In a 2020 investigation, CBC news analyzed the financial statements of 53 public companies that disclosed receiving over 10 million under the Canadian emergency wage subsidy program, or CEWS. They found that nearly 30 of them issued quarterly payments to shareholders while collecting the subsidy. As Joshi outlines, they just played within the rules.
“I think the disconnect comes in the view we have as a society: the view is changing from just being concerned about your wealth and your returns to looking at the overall the world, the global economy, and benefiting everything, everybody,” she explains.
Solving the fairness equation
“The question really is about what we think is a fair level of tax,” Joshi continues. “I do believe that most companies are probably using the deductions and credits and incentives provided to them. They hire very expensive tax advisors who know exactly what to do… Because of the scale of these companies being so big and being so global, they benefit from taking advantage of these tax deductions and breaks in different countries, which was not meant to happen. And when all of that is put back together, you have companies which are paying tax at 4% and 5%.”
At the same time, public scrutiny of corporate taxes has resulted in better behaviour by firms. “The question is how much information does the public need?” Joshi asks. “I don’t think I disagree at all with the point that a fair amount of public scrutiny and pressure on these firms makes them maybe abide and not behave badly. And that’s why all these leaks that come to light, when you see the names of these companies and these people, that makes a difference.”
Even with the transparency of information that public country-by-country reporting provides, questions still linger around both the value and concerns of transparency. Many companies, large and small, are concerned with disclosing detailed proprietary information in reporting their global allocations.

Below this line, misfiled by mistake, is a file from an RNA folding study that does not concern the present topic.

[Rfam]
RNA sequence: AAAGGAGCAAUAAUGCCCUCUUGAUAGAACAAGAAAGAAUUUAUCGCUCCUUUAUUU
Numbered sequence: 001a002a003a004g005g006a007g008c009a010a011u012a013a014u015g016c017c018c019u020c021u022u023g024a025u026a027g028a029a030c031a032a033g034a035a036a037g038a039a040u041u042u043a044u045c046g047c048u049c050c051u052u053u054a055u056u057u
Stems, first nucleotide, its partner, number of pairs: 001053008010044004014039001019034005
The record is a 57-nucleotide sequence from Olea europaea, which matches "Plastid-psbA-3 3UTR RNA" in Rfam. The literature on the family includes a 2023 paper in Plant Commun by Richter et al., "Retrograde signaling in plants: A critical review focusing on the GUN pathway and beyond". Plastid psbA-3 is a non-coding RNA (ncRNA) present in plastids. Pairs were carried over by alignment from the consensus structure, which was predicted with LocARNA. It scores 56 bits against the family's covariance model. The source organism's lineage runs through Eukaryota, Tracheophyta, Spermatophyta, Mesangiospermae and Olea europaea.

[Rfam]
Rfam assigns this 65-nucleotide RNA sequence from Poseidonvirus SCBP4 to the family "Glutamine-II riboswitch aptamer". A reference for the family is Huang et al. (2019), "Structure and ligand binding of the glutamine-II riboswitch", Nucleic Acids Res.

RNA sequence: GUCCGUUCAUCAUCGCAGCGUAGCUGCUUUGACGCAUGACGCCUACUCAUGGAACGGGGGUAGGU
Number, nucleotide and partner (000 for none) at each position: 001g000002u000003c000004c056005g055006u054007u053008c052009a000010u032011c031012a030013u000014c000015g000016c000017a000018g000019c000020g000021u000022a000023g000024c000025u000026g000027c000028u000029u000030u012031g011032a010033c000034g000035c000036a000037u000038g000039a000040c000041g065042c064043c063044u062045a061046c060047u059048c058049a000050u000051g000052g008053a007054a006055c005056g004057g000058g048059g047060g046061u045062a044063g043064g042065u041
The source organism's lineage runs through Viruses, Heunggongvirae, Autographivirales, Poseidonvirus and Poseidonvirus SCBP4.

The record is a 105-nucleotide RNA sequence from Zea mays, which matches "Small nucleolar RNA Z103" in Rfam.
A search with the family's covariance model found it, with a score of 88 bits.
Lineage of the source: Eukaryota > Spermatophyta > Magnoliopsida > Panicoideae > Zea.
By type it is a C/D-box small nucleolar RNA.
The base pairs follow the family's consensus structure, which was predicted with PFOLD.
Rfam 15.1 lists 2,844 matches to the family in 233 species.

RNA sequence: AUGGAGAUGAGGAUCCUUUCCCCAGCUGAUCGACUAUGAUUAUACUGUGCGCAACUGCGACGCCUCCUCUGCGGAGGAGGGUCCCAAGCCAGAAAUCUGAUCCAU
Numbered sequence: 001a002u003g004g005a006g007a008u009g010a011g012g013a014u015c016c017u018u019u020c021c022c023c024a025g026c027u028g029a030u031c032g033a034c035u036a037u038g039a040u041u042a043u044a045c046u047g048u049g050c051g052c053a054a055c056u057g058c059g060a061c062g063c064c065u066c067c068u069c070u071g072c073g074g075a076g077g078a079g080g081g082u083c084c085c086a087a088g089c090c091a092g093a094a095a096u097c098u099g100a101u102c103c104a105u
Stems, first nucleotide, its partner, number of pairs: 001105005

“We can make an argument both ways as to why public country-by-country reporting could be effective or, on the other hand, why it may not be effective,” says Joshi. “I really think that this is somewhat of an unanswered question that researchers needed to address.”
While Professor Joshi’s research shows that country-by-country reporting has a positive, albeit minor impact on tax avoidance deterrence, she is confident that gains in blockchain and AI technology could be significant contributors to the improvement of transparency and accountability. However, as long as shareholder capitalism remains the standard, companies will look for a way to increase their quarterly shareholder dividend. What is fair and equitable may depend on one thing: whether you’re a shareholder or not.
For more insights, listen to the full interview with Professor Preetika Joshi on the Delve podcast.
Delve’s The “New Normal” podcast series is a collaboration between journalist Dave Kaufman and Delve, the official thought leadership platform of McGill University’s Desautels Faculty of Management. The “New Normal” is produced by Delve and Dave Kaufman, with audio engineering by David Rawalia. Each episode looks in-depth at a different aspect of the new normal that we are all navigating due to the COVID-19 pandemic. Original music by Saku Mantere.
Dave Kaufman is a Montreal-based journalist and commentator. He has worked for CJAD 800 and TSN 690 Radio in Montreal, CTV News Channel, CTV Montreal, and TalkRadio and SkyNews in the United Kingdom. He has written for the National Post, Montreal Gazette, and Toronto Sun and other publications. Follow him on Twitter at @TheKaufmanShow.